Tuesday, January 7, 2020

Digital Equipment Corporation - PCs

Olsen was correctly quoted but misunderstood when in a talk given to a 1977 World Future Society meeting in Boston he said “There is no reason for any individual to have a computer in their home.” This statement was repeated in TIME magazine and elsewhere. Keep in mind that the first non-hobbyist ‘personal computers’, including the Apple II, reached the market in 1977, the IBM PC in 1981.

In the full context of Ken’s talk, he was a non-believer in the futuristic idea that we would turn over day-to-day operations of our homes – such as paying bills, turning lights and heat on and off, running security systems, and keeping inventory of food supplies in the house and creating a shopping list accordingly (any yet, here we are). Ken also knew that computers were evolving so rapidly that any purchased home computer would soon become obsolete. (So true!) In his mind the proper solution was to have video screens, keyboards and printers in homes and at businesses, all linked electronically to company-operated computers that would provide the software, software upgrades, and memory. DEC actually launched the first of what became a series of video terminals in August 1978 as the VT100 (superseded in time by VT200 and VT300). The VT series sold millions.    

Digital Equipment Corporation - VT100 terminal (internet download)
As to desktop computers, over decades, DEC had committed itself to selling mid-size computers that generated significant profits by customizing software and providing service. A leap to also making low-priced, low-profit, small computers that would run software provided by other companies saved IBM, but stymied Digital. Only after IBM launched personal computers in August 1981, did DEC decide to enter the fray. It initiated not one, not two, but three separate PC projects, at separate company facilities, with poor communication amongst them. DEC’s standard procedure would have been to then decide which was best and kill the other two. Instead, all three were brought to market – perhaps over-fast – in 1982: the high-end Professional, the DECmate series (offering only word processing) and the more general-purpose Rainbow 100.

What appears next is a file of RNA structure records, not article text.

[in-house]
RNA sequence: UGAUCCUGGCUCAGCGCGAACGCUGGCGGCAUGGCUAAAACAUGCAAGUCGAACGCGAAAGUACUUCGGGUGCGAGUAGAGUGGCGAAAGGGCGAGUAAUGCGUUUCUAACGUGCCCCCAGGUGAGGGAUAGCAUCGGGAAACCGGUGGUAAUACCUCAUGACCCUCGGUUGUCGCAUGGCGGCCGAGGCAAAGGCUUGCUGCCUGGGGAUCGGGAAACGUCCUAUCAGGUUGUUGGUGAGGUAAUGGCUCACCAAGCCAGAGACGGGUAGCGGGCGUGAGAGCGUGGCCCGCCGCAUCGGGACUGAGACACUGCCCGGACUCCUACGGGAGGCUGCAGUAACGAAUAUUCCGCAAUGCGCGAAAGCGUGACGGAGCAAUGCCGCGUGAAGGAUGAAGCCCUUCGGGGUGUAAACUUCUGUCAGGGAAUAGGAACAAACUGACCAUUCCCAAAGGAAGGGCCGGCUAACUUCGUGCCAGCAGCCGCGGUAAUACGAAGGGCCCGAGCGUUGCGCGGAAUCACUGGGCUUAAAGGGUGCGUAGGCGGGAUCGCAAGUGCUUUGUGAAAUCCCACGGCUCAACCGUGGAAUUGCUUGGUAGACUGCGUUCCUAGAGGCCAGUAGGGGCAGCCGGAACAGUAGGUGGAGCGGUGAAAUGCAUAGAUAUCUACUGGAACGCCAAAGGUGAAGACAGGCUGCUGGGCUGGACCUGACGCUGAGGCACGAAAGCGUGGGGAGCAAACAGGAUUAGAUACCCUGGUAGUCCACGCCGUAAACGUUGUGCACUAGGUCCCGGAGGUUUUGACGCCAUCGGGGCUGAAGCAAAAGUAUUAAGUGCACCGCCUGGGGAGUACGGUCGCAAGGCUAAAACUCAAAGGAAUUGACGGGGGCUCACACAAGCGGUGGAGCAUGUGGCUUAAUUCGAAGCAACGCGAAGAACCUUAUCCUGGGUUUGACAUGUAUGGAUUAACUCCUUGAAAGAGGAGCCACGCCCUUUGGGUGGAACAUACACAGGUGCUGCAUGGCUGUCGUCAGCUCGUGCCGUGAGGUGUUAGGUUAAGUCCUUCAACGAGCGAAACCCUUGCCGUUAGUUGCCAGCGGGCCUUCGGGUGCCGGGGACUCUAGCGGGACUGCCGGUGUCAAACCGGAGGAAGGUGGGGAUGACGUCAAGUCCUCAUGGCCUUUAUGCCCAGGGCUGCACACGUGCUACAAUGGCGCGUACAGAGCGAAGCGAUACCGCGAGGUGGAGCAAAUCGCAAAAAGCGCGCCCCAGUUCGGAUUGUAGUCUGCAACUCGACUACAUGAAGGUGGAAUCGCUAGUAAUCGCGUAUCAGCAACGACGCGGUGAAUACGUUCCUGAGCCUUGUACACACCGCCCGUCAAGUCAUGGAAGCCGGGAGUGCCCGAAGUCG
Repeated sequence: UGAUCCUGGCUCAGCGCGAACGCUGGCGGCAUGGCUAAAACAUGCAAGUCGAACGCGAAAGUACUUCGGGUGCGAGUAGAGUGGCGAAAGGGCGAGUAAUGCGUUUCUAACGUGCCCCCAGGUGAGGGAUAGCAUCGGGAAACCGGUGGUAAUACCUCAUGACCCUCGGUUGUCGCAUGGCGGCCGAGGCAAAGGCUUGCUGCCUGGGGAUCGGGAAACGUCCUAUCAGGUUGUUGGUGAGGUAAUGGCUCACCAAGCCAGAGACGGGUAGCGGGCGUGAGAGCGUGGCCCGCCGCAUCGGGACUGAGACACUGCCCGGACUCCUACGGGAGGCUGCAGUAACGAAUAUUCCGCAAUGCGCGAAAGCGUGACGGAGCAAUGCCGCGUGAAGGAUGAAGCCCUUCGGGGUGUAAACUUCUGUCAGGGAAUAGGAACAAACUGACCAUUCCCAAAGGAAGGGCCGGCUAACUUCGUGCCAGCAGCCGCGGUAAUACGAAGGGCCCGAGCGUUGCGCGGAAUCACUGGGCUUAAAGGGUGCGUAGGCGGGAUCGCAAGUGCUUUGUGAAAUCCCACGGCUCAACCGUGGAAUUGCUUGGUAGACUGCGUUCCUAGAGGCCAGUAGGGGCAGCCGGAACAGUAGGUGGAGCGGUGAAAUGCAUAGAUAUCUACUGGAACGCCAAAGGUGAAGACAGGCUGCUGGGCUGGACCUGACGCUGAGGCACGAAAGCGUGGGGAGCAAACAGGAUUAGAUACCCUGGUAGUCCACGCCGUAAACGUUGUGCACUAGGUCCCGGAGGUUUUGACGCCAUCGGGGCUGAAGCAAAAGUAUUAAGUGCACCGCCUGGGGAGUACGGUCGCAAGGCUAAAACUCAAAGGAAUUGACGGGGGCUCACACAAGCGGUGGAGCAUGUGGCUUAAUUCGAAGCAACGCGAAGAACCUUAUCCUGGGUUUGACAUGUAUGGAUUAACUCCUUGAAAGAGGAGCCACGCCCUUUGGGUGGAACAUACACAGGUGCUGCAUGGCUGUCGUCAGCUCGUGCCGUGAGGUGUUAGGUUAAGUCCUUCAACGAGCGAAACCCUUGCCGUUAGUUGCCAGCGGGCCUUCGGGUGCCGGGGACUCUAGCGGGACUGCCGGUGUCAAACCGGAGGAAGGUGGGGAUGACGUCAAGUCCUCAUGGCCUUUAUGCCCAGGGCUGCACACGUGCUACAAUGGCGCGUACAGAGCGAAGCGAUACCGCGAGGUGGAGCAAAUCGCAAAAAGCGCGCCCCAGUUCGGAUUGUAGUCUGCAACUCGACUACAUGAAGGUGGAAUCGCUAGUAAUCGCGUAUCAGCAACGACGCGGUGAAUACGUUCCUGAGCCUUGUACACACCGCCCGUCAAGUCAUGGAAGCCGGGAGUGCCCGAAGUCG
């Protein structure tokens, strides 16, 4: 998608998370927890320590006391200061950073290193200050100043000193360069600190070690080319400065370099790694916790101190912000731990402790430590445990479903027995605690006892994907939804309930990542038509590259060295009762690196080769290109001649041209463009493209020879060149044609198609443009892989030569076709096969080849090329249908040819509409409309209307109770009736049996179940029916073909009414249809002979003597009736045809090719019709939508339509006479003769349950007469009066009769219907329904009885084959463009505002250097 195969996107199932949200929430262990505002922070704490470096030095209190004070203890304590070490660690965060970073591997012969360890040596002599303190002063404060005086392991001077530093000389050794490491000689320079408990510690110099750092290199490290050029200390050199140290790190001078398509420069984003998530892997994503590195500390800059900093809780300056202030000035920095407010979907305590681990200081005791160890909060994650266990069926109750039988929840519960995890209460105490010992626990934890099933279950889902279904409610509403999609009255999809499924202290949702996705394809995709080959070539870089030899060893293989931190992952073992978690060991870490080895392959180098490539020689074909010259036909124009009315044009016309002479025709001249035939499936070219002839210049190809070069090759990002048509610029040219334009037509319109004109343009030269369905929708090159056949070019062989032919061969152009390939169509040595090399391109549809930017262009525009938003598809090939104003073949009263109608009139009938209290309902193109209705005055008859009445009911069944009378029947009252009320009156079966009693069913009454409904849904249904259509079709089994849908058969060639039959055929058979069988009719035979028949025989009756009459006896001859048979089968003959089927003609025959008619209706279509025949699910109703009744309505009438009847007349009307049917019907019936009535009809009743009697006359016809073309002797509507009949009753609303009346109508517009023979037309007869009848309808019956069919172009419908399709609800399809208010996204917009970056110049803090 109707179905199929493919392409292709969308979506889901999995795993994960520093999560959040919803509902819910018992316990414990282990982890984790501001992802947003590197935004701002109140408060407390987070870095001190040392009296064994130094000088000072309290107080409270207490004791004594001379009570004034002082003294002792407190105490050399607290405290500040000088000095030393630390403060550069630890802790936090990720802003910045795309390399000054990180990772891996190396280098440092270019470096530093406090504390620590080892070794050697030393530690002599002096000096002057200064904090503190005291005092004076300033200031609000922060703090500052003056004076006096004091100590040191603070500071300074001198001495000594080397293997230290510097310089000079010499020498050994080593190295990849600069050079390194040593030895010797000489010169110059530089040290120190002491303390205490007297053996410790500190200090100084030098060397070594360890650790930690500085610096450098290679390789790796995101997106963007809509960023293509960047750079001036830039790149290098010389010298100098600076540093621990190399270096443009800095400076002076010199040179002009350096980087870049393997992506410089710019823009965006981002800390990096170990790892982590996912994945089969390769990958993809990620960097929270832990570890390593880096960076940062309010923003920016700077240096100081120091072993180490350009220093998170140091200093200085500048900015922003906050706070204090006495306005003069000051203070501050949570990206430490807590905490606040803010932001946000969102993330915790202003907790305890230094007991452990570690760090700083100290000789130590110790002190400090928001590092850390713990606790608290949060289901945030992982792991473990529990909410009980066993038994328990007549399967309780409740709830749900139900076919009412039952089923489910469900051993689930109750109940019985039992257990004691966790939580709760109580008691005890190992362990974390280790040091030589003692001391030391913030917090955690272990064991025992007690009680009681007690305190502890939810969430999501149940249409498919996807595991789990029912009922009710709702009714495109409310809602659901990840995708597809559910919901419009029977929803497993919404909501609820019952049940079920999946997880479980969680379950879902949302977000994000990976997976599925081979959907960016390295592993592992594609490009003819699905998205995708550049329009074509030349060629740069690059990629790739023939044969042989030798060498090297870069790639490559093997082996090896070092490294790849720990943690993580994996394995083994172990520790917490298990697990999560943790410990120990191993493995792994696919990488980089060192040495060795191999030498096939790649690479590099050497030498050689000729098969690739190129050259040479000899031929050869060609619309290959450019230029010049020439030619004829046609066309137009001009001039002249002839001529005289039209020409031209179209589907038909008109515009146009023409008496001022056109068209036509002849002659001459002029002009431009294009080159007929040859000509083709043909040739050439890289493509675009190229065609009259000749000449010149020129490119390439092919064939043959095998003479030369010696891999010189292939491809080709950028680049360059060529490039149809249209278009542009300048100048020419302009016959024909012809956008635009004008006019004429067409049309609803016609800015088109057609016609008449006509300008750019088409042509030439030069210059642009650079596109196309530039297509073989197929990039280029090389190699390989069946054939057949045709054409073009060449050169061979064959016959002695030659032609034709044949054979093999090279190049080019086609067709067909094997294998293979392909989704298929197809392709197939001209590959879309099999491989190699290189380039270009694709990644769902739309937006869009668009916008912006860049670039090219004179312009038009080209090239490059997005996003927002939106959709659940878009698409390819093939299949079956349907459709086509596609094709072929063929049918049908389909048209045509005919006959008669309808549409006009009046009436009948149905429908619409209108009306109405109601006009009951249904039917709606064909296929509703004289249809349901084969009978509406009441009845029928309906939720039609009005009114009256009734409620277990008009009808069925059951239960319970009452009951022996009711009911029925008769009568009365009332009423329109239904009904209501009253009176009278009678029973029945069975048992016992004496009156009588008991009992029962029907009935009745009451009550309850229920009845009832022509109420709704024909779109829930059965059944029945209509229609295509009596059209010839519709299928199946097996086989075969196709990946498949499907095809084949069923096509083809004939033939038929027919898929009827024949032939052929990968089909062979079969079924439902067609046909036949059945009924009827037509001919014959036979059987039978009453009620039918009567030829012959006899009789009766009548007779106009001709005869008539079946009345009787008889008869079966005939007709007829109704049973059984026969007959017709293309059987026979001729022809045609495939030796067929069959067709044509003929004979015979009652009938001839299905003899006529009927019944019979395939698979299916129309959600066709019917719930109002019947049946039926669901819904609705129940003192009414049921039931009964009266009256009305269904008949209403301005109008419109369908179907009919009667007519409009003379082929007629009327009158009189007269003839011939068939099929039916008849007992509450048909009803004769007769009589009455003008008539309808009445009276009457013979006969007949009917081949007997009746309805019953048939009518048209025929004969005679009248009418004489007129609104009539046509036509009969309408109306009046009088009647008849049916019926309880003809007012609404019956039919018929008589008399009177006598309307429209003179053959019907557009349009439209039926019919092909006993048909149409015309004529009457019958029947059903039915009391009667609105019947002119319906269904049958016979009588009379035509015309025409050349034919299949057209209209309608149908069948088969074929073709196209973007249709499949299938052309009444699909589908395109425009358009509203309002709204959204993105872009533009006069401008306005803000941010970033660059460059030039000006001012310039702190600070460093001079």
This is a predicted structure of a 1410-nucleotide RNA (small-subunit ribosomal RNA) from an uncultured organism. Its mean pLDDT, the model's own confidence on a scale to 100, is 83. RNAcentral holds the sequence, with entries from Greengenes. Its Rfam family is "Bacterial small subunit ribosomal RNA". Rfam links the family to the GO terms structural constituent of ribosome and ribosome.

DEC being DEC, everything was of high quality and ran various versions of DEC’s software, but by not being open to the flood of software that IBM was allowing all companies to make to run on its machines, DEC failed to set the standard and did not follow the standard. Even for something as simple as floppy disks, DEC used its own proprietary formatting. Disks formatted to the IBM standard worked on IBM clones, but not DEC’s machines, and vice versa. And as a consequence of poor internal communications and DEC’s bias toward proprietary systems, its three microcomputers were also not compatible with each other.

As example of the problems, the Rainbow 100 was priced higher than competing systems targeting the consumer market. DEC did not have a marketing, sales and delivery system that could put its PCs into store or else sell and deliver directly to consumers. PCs did not require the lucrative support and service contracts that followed placement of minicomputers. And finally, as one sales person put it, “Why try to sell 12 Rainbows when you can get the same commission on selling just one VAX?"

A couple of years later a proposal emerged from Engineering to start over, but this time with competitively priced clones of the IBM system, able to run all the software that was making the IBM PCs so successful for business applications. Compaq had already jumped into this niche with the Compaq Deskpro. Dell followed with the Turbo PC, priced at under $800. DEC was already doing cost-effective mass production of desktop systems as video terminals. All it would take was to improve on IBM’s construction short-cuts and turn out a sturdy, fast, high-end clone. Ken Olsen killed the proposal. His attitude had always been that Digital was a leader, not a follower.

By the time Olsen reversed himself on this topic – in 1991 – it was too late. DEC brought out a series of high-end, extremely reliable, IBM-compatible machines under the Prioris, Celebris and Venturis brands. But Compaq, Dell, Gateway and others had a much larger share of what was transitioning to a low profit margin business. When merger talks first started with Compaq in 1996, Digital was manufacturing about one million PCs a year. Compaq was doing twelve times that number. Compaq did not want DEC’s PC business. After the 1998 acquisition, what had been Digital’s PC business was discontinued.


  1. I was a product manager in the Rainbow group, and my wife and several friends were in the Pro group. The Pro was priced too high and doomed by attempts to stuff 20 lbs. of software (RSX-11M+ to start with!) into a 10-lb. machine. The result was late to market and laughably slow performance, and there were no applications for this new environment. The joke was "Which has more applications, the Pro 350 or a bowling ball?"

    This failure was not inevitable. An internal project code-named "Mighty Mouse" put RT-11 on the Pro and front-ended it with an easily customizable FMS-11 menu user interface. This took only 8 weeks and was ready while the official software was still in early development. Since RT-11 was optimized for 64KB and smaller low-end systems, it ran like a bat outta hell. There were already several compilers that worked with FMS, and thousands of RT-11 applications. But politics won out, and the Pro was a fiasco.

  2. One more in a long list of might-have-beens at DEC. Digital not alone - the average lifespan of all companies, not just tech companies - has decreased by more than half since the late 20th century.